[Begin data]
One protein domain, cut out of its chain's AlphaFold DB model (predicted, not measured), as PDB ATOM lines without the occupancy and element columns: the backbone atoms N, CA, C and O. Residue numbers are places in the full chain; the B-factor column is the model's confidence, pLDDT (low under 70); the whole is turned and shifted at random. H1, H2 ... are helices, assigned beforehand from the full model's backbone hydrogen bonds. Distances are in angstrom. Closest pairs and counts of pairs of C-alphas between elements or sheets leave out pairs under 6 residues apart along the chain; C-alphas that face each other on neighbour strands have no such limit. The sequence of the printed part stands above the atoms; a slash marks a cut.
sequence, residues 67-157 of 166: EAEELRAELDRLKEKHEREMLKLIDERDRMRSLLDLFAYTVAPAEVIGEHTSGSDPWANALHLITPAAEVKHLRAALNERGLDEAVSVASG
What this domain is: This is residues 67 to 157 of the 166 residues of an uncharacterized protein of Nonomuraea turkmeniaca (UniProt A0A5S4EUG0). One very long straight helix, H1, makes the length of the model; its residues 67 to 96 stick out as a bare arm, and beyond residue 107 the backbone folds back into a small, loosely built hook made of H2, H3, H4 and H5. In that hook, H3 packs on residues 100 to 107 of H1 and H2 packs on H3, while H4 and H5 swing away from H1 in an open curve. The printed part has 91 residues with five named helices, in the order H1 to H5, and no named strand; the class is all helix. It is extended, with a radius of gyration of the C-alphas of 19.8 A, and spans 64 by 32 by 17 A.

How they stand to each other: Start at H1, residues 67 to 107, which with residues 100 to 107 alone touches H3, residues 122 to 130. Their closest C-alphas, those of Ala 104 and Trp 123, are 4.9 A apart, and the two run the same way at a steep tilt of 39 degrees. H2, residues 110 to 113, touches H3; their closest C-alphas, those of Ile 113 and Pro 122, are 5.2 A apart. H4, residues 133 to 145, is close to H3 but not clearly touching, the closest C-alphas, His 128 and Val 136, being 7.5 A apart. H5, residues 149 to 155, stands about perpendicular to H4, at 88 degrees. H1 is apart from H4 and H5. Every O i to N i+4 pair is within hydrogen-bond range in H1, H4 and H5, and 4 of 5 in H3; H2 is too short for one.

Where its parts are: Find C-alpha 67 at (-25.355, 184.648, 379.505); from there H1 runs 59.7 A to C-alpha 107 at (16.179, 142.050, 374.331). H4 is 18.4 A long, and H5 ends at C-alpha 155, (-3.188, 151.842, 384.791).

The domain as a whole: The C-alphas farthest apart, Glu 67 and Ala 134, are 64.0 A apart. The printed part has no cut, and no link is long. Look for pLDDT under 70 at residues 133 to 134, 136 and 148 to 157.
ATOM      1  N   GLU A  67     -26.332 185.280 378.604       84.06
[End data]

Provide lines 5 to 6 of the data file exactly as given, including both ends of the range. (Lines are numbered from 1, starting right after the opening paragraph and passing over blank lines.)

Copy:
The domain as a whole: The C-alphas farthest apart, Glu 67 and Ala 134, are 64.0 A apart. The printed part has no cut, and no link is long. Look for pLDDT under 70 at residues 133 to 134, 136 and 148 to 157.
ATOM      1  N   GLU A  67     -26.332 185.280 378.604       84.06